• To estimate the probability P(H) that a coin picked out of bucket B flips heads, I can:
• Pick a coin C out of B (occurs with probability P(C))
• Flip C and observe whether it flips heads (occurs with probability P(H|C))
• Put C back and repeat from step 1 many times
• Return the fraction of heads observed (estimate of P(H))

Burglary

Earthquake

Alarm

JohnCalls

MaryCalls

Approximate Inference: Monte-Carlo Simulation
• Sample from the joint distribution

B=0

E=0

A=0

J=1

M=0

Approximate Inference: Monte-Carlo Simulation
• As more samples are generated, the distribution of the samples approaches the joint distribution!

B=0

E=0

A=0

J=1

M=0

B=0

E=0

A=0

J=0

M=0

B=0

E=0

A=0

J=0

M=0

B=1

E=0

A=1

J=1

M=0

Approximate Inference: Monte-Carlo Simulation
• Inference: given evidence E=e (e.g., J=1)
• Remove the samples that conflict

B=0

E=0

A=0

J=1

M=0

B=0

E=0

A=0

J=0

M=0

B=0

E=0

A=0

J=0

M=0

B=1

E=0

A=1

J=1

M=0

Distribution of remaining samples approximates the conditional distribution!

How many samples?
• Error of estimate, for n samples, is on average
• Variance-reduction techniques
Rare Event Problem:
• What if some events are really rare (e.g., burglary & earthquake ?)
• # of samples must be huge to get a reasonable estimate
• Solution: likelihood weighting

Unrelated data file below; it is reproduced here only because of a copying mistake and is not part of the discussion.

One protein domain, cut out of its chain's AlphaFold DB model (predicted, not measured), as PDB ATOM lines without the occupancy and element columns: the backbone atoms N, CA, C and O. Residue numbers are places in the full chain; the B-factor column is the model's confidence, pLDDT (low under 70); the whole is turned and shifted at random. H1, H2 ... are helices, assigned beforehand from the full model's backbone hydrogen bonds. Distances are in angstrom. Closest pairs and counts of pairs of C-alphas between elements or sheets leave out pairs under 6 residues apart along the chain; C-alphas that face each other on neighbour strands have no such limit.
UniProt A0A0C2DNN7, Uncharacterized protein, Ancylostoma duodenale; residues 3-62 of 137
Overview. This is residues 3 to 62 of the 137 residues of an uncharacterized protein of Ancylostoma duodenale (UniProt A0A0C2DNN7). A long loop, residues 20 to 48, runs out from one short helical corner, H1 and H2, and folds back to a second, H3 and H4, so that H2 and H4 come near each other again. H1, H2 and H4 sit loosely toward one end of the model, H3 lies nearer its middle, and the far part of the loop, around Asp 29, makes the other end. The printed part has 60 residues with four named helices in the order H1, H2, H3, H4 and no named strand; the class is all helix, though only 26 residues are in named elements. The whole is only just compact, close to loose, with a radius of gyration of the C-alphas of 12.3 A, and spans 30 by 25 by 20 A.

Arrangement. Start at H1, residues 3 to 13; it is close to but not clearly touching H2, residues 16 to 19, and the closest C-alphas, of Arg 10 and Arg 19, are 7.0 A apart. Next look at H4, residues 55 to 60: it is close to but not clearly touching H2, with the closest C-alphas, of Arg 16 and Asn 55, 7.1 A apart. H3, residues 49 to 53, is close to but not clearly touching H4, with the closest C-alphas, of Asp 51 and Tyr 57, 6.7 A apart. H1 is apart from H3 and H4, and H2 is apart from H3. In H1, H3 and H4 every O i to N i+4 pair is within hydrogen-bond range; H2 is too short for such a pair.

• Enforce that each sample agrees with evidence
• While generating a sample, keep track of the ratio of
• (how likely the sampled value is to occur in the real world)(how likely you were to generate the sampled value)

Burglary

Earthquake

Alarm

JohnCalls

MaryCalls

Likelihood weighting
• Suppose evidence Alarm & MaryCalls
• Sample B,E with P=0.5

w=1

Burglary

Earthquake

Alarm

JohnCalls

MaryCalls

Likelihood weighting
• Suppose evidence Alarm & MaryCalls
• Sample B,E with P=0.5

w=0.008

B=0

E=1

Burglary

Earthquake

Alarm

JohnCalls

MaryCalls

Likelihood weighting
• Suppose evidence Alarm & MaryCalls
• Sample B,E with P=0.5

w=0.0023

B=0

E=1

A=1

A=1 is enforced, and the weight updated to reflect the likelihood that this occurs

Burglary

Earthquake

Alarm

JohnCalls

MaryCalls

Likelihood weighting
• Suppose evidence Alarm & MaryCalls
• Sample B,E with P=0.5

w=0.0016

B=0

E=1

A=1

M=1

J=1

Burglary

Earthquake

Alarm

JohnCalls

MaryCalls

Likelihood weighting
• Suppose evidence Alarm & MaryCalls
• Sample B,E with P=0.5

w=3.988

B=0

E=0

Burglary

Earthquake

Alarm

JohnCalls

MaryCalls

Likelihood weighting
• Suppose evidence Alarm & MaryCalls
• Sample B,E with P=0.5

w=0.004

B=0

E=0

A=1

Burglary

Earthquake

Alarm

JohnCalls

MaryCalls

Likelihood weighting
• Suppose evidence Alarm & MaryCalls
• Sample B,E with P=0.5

w=0.0028

B=0

E=0

A=1

M=1

J=1

Burglary

Earthquake

Alarm

JohnCalls

MaryCalls

Likelihood weighting
• Suppose evidence Alarm & MaryCalls
• Sample B,E with P=0.5

w=0.00375

B=1

E=0

A=1

Burglary

Earthquake

Alarm

JohnCalls

MaryCalls

Likelihood weighting
• Suppose evidence Alarm & MaryCalls
• Sample B,E with P=0.5

w=0.0026

B=1

E=0

A=1

M=1

J=1

Burglary

Earthquake

Alarm

JohnCalls

MaryCalls

Likelihood weighting
• Suppose evidence Alarm & MaryCalls
• Sample B,E with P=0.5

w=5e-7

B=1

E=1

A=1

M=1

J=1

Likelihood weighting
• Suppose evidence Alarm & MaryCalls
• Sample B,E with P=0.5
• N=4 gives P(B|A,M)~=0.371
• Exact inference gives P(B|A,M) = 0.375

w=0.0016

w=0.0028

w=0.0026

w~=0

B=0

E=1

A=1

M=1

J=1

B=0

E=0

A=1

M=1

J=1

B=1

E=0

A=1

M=1

J=1

B=1

E=1

A=1

M=1

J=1

Recap
• Efficient inference in BNs
• Variable elimination
• Approximate methods: Monte-Carlo sampling
Next Lecture
• Statistical learning: from data to distributions
• R&N 20.1-2